And it’s not because of America.
by Michael Rubin
Source: The National Interest
Change is coming to Iran, but it has nothing to do with either the U.S. withdrawal from the Joint Comprehensive Plan of Action (also called the Iran Deal) or the Trump administration’s sanctions regime . Indeed, while U.S. policymakers debate cooption and coercion at the best strategies to change Iran’s behavior, neither the Trump administration nor its opposition is prepared for the regime change Iran faces: The death of Supreme Leader Ali Khamenei.
The supreme leader is the ultimate power in Iran. Constitutionally, he is the commander-in-chief of the Iranian armed forces. Theologically, he is also nayeb-e Imam (deputy of the Messiah). While diplomats focus on Iran’s elected leaders and their appointees—President Hassan Rouhani and Foreign Minister Mohammad Javad Zarif, for example—the supreme leader monopolizes all substantive decisions. He rules for life.
Khamenei’s life is nearing an end. In 2014, Khamenei had surgery for prostate cancer . Authorities used Khamenei’s account to tweet out a photo of the supreme leader in the hospital, likely an attempt to begin preparing the Iranian public for the inevitable. Khamenei recovered, but today he is 79 years old, and old age is taking its toll. So too is the legacy of a 1981 assassination attempt . When Khamenei dies—whether in a month, a year, or five years, the Islamic Republic will face an unprecedented crisis.
Iran’s Looming Succession Crisis
Since the 1979 Islamic Revolution, there has been only one transition. Revolutionary leader Ayatollah Ruhollah Khomeini died on June 3, 1989. American may remember Khomeini as an unrepentant revolutionary motivated by anti-Americanism, but he was also a man of deep religious credentials. When, in 1988, politics and theological disputes pushed Grand Ayatollah Hussein-Ali Montazeri aside, Khamenei became Khomeini’s deputy and natural successor. Khamenei was a compromise candidate, however, a weak man chosen because he was acceptable to major political factions. He never enjoyed the religious respect Khomeini had. When, in 1994, the Iranian government suggested Khamenei should be recognized by Shias worldwide as the top-ranking Shia scholar, he was basically laughed off the stage and forced to back down . Within the context of the Islamic Republic, however, Khamenei could derive legitimacy from being blessed by Khomeini.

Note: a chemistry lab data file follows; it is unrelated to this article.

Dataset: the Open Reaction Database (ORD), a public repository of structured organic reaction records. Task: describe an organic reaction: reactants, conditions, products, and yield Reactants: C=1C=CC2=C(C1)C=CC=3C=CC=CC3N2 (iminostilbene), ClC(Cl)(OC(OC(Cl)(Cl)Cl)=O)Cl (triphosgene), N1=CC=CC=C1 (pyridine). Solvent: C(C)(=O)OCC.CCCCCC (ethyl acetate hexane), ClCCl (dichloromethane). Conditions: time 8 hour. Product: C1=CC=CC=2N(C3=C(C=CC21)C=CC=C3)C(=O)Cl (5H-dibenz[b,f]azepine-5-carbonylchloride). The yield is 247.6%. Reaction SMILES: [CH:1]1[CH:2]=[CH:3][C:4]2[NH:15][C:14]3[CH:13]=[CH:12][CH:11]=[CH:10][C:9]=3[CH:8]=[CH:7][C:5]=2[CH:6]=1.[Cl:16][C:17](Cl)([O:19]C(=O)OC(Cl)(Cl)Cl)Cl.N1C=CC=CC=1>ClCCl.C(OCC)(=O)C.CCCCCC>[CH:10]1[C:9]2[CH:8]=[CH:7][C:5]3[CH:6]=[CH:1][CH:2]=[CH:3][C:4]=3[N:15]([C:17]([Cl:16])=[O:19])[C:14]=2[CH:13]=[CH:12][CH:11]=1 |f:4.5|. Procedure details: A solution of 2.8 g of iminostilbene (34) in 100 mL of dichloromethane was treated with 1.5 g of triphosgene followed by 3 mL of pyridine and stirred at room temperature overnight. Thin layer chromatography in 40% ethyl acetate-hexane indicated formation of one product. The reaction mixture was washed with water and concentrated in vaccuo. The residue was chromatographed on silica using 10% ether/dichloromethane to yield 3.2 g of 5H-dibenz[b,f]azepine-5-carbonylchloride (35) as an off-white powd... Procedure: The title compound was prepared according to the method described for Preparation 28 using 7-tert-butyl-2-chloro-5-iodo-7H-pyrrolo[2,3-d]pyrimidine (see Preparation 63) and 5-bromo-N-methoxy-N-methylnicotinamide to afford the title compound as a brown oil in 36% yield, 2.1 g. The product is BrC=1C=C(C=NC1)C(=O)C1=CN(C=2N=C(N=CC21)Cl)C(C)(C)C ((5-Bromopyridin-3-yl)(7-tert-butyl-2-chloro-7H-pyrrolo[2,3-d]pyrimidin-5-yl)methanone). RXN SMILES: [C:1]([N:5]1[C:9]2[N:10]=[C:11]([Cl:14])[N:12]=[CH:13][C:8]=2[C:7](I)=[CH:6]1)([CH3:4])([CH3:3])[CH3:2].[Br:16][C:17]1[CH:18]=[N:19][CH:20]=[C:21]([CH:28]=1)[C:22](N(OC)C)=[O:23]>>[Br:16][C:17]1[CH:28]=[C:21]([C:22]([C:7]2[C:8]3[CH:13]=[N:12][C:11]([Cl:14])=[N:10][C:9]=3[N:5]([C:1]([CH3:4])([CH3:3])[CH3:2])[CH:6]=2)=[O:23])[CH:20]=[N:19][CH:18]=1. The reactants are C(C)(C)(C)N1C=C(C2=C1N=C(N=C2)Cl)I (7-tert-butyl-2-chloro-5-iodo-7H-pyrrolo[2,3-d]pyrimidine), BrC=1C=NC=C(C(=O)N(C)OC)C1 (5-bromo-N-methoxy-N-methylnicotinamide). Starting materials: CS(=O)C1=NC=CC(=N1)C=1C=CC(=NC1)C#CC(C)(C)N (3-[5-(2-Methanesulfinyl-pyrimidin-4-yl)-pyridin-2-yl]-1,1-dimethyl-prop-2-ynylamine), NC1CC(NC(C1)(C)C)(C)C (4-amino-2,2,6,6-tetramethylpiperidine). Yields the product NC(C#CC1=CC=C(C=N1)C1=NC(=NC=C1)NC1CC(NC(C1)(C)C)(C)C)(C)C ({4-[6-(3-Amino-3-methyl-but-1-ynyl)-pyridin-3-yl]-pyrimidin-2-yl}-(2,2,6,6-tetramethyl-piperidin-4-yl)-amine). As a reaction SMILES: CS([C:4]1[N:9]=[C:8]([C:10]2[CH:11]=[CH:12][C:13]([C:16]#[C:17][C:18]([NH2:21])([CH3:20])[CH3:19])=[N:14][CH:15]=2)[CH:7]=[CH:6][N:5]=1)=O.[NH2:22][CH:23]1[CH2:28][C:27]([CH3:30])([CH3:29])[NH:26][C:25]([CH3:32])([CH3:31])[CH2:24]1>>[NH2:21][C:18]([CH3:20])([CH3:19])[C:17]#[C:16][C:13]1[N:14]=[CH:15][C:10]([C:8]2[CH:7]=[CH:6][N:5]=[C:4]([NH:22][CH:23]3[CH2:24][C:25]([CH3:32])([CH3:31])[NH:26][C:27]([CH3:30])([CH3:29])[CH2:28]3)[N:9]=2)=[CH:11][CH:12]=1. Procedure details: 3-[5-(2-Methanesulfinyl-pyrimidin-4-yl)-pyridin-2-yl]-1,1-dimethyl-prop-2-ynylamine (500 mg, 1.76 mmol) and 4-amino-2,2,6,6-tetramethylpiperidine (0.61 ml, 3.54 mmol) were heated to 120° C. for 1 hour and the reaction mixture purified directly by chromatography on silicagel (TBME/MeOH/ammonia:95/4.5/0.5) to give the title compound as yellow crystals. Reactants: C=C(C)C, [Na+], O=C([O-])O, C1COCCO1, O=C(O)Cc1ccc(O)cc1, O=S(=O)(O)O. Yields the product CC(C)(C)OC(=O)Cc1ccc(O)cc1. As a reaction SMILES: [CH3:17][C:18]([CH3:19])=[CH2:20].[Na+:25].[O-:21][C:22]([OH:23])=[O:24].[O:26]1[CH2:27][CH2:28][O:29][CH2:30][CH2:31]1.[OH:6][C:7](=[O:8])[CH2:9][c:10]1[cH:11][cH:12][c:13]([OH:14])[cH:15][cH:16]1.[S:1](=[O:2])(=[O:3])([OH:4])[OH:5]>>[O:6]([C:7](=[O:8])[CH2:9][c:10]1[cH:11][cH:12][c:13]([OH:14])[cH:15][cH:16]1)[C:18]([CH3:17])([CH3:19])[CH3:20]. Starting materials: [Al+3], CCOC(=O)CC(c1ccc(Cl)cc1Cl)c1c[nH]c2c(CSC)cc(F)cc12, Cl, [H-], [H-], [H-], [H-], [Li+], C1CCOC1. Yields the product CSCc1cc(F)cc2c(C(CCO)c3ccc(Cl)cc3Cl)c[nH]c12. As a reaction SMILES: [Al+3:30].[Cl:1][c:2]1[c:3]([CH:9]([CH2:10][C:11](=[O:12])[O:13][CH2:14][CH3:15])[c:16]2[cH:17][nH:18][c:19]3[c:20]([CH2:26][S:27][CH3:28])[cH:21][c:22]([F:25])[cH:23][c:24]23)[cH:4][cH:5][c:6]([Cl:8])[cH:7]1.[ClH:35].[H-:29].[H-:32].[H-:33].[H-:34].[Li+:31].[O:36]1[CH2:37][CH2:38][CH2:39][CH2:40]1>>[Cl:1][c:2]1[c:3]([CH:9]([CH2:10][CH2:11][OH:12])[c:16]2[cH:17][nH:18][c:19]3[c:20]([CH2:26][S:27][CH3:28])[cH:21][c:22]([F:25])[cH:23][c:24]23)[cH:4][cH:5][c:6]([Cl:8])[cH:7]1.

The forthcoming transition will be different, however. While, in theory, the 88-member Assembly of Experts selects the new supreme leader, the 1989 transition shows that they are little more than a rubber stamp body, approving the compromise candidate the Islamic Republic’s various powerbrokers put forward. In the three decades since the last transition, however, the balance of these power centers has shifted. The Islamic Revolutionary Guard Corps (IRGC), for example, has become far more powerful and controls well over 20 percent of Iran’s economy. Nor are many of the Islamic Revolution’s founding fathers left. Former President Ali Akbar Hashemi Rafsanjani died almost two years ago. Expediency Council chairman and former Judiciary chief Mahmoud Hashemi Shahroudi reportedly suffers from brain cancer . While Khamenei benefited in 1989 from Khomeini’s pre-death blessing, Khamenei neither has the standing nor the charisma to ensure his choice, whoever it may be, will survive the inevitable infighting.
It is all well and good for Democrats and Republicans to spar over the past and even the here and now. But it is the future that should most concern the Trump administration and its successors. There is no reason why there cannot be bipartisan consensus on a strategy to channel the inevitable challenge that Iranians will face upon Khamenei’s death into the best possible outcome for Iranians and regional peace and security. At issue is not only the threat of Iranian terrorism, its ballistic missile program, and stability in Lebanon, Syria, Iraq, and Yemen, but also freedom for eighty-one million people, and the transformation of a pariah state with a dysfunctional economy into a financial powerhouse. With change inevitable for better or worse, let us hope that Washington will not be caught as unprepared as it now seems to be.
Michael Rubin is a resident scholar at the American Enterprise Institute.